By NEIL HARTNELL
Tribune Business Editor
THE Road Traffic Department "acted illegally" in refusing to inspect and register a Grand Bahama Port Authority (GBPA) licencee's 'taxi cab' on the grounds that it had not obtained a government license, the Supreme Court once again upholding the Hawksbill Creek Agreement against arbitrary executive actions.
Justice Estelle Gray-Evans, in her May 11, 2012, ruling in favour of G. B. Janiki Investments and its president, James Kemp, also found that 'taxi cabs' as a business fell under the Hawksbill Creek Agreement clause that permitted companies involved in "trucking or transporting passengers" to be licensed by the GBPA.
She found that businesses such as G. B. Janiki Investments did not need to obtain a government licence to conduct 'taxi cab' business in Freeport, defeating the argument by the Attorney General's Office that "trucking or transporting passengers" applied solely to seaborne-related companies.
Recalling the dispute's origins, Justice Gray-Evans in her judgment noted how G. B. Janiki Investments obtained its GBPA license to conduct business as a taxi company on December 1, 2005. The company also applied for, and was granted, a Customs bond and open warehouse status in April 2006.
G. B. Janiki Investments then imported several bonded vehicles for use in the 'taxi cab' business, but problems arose when the company attempted to have one inspected and licensed by Road Traffic in May 2006.
Despite having all its particulars in order, the Road Traffic inspector was alleged to have refused to inspect G. B. Janiki Investments' vehicle. The Road Traffic controller then informed the company and Mr Kemp that the vehicle could not be registered or licensed because he did not have a government-issued taxi cab license; there was no government letter authorising the issuance of taxi cab plates; and there was a moratorium on issuing new plates.
G. B. Janiki Investments and its attorneys subsequently issued Judicial Review proceedings in a bid to quash Road Traffic's decision, and sought a verdict that it was "ultra vires" or illegal. The company also wanted an Order requiring Road Traffic to register the vehicle and give it the necessary plates, arguing that the government 'moratorium' did not extend to Freeport and that no government license was necessary.
The Road Traffic Department, though, through the Attorney General's Office, argued that G. B. Janiki Investments was obliged under the Road Traffic Act to obtain a government license, and that any moratorium "would affect the entire Bahamas, including the Port area".
Justice Gray-Evans noted that the two sides differed on where G. B. Janiki Investments' 'taxi cab' business fell under the Hawksbill Creek Agreement. The company argued that it came under a part requiring it to be licensed by the GBPA, whereas Road Traffic claimed it came under one requiring a government license.
Road Traffic, as a result, alleged that "trucking or transporting passengers" referred to moving persons via boats and vessels, not taxi cabs, especially as the word 'freight' appeared immediately afterwards.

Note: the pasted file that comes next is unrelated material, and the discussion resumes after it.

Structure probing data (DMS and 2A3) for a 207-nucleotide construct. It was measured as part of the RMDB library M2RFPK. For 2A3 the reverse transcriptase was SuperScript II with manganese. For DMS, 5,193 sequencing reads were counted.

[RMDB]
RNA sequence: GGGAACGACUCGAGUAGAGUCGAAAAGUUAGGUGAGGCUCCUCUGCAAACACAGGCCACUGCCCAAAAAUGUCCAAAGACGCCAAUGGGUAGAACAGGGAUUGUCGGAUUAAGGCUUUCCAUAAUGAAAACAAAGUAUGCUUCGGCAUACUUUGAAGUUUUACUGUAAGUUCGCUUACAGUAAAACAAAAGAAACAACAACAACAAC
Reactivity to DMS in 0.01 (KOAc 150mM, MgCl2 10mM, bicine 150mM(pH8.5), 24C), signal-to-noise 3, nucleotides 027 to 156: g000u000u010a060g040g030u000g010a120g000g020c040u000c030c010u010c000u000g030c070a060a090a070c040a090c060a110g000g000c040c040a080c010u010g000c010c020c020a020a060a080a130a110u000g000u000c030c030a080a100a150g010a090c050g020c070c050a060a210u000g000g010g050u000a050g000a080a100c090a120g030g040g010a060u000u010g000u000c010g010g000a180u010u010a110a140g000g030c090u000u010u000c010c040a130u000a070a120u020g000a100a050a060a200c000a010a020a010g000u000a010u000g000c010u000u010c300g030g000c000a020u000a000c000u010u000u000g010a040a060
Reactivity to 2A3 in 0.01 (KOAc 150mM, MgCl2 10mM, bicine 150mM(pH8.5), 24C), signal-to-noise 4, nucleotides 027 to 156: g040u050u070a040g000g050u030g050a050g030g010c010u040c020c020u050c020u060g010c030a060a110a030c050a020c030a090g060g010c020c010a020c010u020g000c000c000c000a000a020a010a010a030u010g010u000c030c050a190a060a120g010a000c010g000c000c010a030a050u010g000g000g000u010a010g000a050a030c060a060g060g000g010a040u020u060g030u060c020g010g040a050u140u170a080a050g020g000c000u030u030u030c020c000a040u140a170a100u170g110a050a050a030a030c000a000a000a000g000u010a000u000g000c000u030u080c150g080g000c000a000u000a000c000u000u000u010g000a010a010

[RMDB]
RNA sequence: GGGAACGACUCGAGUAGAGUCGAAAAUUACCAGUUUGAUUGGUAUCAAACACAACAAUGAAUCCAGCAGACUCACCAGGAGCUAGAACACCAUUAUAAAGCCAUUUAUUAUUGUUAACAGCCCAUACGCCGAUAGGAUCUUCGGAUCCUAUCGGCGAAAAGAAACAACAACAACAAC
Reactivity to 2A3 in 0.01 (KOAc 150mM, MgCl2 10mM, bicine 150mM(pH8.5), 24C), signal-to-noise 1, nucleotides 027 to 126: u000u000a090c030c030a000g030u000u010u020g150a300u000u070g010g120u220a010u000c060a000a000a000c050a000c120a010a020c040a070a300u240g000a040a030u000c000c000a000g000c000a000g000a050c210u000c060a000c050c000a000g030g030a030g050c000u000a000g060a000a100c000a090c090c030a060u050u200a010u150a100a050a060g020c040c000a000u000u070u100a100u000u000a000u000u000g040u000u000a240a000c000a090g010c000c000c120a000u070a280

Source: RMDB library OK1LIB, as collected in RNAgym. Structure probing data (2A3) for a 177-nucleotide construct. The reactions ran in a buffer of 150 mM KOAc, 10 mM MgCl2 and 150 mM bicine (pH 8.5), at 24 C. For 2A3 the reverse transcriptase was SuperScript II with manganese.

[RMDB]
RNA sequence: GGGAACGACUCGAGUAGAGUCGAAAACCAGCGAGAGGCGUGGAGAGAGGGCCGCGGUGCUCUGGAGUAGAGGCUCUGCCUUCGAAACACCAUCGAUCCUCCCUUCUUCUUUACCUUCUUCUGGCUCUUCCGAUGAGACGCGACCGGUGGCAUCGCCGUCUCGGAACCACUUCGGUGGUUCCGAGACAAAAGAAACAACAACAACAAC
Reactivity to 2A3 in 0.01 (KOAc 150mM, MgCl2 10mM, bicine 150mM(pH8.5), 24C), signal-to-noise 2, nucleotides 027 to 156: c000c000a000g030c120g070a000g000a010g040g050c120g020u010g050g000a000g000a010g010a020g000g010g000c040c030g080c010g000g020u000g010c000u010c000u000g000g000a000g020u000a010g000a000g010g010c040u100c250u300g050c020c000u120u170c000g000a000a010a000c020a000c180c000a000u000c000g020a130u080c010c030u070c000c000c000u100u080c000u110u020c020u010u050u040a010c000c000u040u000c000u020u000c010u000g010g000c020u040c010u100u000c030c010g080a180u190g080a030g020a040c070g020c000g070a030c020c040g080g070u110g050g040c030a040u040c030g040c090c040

"I suggested to counsel for [Road Traffic] during the course of her arguments that it seemed to me that the respondents were attempting to treat the 'Port area' in section 2(23)(a) as if it were simply a seaport and she agreed with me, although to her credit she admitted it was a novel idea," Justice Gray-Evans said.
"To my mind, if the parties to the Agreement wished to place that restrictive an interpretation on 'transporting passengers', they could easily have included the words 'to and from the Port area' rather than 'within the Port area'.
"It seems, then, that [G. B. Janiki Investments] is correct. The business of a taxi company, which is, in my opinion, the business of transporting passengers, falls within the list of businesses provided for in sub-clause 2(23)(a) and, therefore, the applicant, in my judgment, did not need a license from the Government to operate a business in the Port area."
While it was Road Traffic's role, and not the GBPA's, to inspect and licence vehicles, Justice Gray-Evans said there was nothing to suggest G. B. Janiki Investments' license/inspection application was not in order, or that the vehicle was not roadworthy. The only obstacles, she added, were the absence of a government license and the alleged moratorium.
Finding that even if there was a moratorium it would not have extended to the Port area, Justice Gray-Evans ruled: "In my judgment, the power under the Road Traffic Act to issue a taxi license had been removed from the Government to the Port Authority, so far as the license to operate a taxi business within the Port area is concerned.
"So, once the Port Authority exercised its prerogative power, assigned to it by the Government under the Agreement, and issued the license to the applicant, and the applicant had satisfied the Road Traffic authorities that it had complied with the requirements for having its vehicle registered, the Inspector was obliged to inspect, and the Controller was obliged to register, the applicant's vehicle and issue a license plate thereunder."
Their failure to do so, Justice Gray-Evans found, meant Road Traffic "acted illegally, procedurally improperly and ultra vires, particularly as the applicant was seeking to have its vehicle registered with a 'bonded' license plate that would restrict its movement to the Port area".
As a result, she granted the relief sought by G. B. Janiki Investments.